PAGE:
Disparity of health services in patients with knee osteoarthritis before total knee arthroplasty.
Background: Recent evidence describes which interventions are driving insurance payments in the management of osteoarthritis (OA) before total knee arthroplasty (TKA); however, relatively little is known about how these costs are distributed among patients. Methods: We reviewed the Humana claims database for patients who underwent primary TKA from 2009 to 2016. Insurance payments for treatment, imaging, and evaluation and management were calculated from OA diagnosis to TKA, the distribution of payments was determined, and a high-payment group was identified by determining the point at which patients began to account for a disproportionate percentage of payments. This group of high-payment patients was compared with remaining patients (low-payment patients) based on demographic factors and nonarthroplasty payments and utilization. Results: The top 30% of patients accounted for more than 70% of nonarthroplasty payments. High-payment patients were more likely to be younger, female, and more comorbid. Median time from diagnosis to TKA for high-payment patients was 3 times longer than that for low-payment patients (654 days [320-1191] vs 204 days [68-582], P < .001), and median payment per patient was more than 5 times higher ($1891 [1405-2782] vs $362 [198-613], P < .001). Conclusions: Identification of high-payment patients in the management of knee OA may allow for targeted care pathways and cost-reduction strategies in the nonarthroplasty period, although additional studies are necessary to further characterize this population and efficiently recognize appropriate TKA candidates and timing.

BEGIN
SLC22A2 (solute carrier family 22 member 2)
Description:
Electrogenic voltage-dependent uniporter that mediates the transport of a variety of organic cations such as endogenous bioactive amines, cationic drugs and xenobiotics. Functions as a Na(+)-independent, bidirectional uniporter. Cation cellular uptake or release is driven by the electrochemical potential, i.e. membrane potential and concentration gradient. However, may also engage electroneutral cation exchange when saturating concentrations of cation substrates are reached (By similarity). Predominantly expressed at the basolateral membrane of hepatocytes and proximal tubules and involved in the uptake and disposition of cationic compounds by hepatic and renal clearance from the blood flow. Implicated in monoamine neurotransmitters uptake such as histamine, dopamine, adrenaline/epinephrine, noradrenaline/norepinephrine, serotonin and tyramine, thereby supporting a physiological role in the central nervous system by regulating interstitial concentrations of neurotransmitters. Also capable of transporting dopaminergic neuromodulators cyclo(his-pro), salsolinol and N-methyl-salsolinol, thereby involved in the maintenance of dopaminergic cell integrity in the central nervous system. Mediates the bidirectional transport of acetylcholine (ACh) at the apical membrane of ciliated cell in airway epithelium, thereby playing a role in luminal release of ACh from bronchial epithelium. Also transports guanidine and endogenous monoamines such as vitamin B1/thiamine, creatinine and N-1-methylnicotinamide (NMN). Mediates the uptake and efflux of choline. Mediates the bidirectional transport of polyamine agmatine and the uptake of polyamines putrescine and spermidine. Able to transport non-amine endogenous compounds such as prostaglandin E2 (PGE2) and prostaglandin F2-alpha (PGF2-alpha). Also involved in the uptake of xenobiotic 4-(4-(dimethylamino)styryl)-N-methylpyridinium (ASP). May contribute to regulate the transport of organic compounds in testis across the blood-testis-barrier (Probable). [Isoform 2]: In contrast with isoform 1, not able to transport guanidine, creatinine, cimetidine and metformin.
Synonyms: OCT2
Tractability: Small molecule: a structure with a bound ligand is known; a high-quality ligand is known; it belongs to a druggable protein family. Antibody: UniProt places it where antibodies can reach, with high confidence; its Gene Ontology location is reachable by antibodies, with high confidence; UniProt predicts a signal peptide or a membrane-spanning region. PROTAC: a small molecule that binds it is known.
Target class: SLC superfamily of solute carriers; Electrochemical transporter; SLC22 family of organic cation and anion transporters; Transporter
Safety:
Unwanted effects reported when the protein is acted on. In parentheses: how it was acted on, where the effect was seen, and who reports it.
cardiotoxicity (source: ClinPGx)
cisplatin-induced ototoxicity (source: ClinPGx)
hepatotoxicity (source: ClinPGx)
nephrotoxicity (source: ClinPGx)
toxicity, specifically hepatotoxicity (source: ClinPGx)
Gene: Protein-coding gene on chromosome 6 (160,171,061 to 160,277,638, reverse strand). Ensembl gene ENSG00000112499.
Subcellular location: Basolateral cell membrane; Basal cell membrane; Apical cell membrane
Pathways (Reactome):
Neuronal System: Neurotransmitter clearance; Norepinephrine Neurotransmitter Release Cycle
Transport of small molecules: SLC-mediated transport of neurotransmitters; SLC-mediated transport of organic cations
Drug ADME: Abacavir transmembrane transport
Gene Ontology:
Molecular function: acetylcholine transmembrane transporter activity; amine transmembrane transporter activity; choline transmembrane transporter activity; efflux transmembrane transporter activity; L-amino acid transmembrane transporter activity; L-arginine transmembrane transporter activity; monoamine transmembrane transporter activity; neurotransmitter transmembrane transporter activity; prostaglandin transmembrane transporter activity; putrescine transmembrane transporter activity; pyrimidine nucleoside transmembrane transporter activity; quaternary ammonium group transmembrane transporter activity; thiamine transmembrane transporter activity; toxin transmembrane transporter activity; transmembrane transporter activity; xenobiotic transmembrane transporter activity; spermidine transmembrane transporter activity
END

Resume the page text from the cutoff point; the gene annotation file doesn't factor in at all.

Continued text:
Warwick, H; O'Donnell, J; Mather, RC; Jiranek, W
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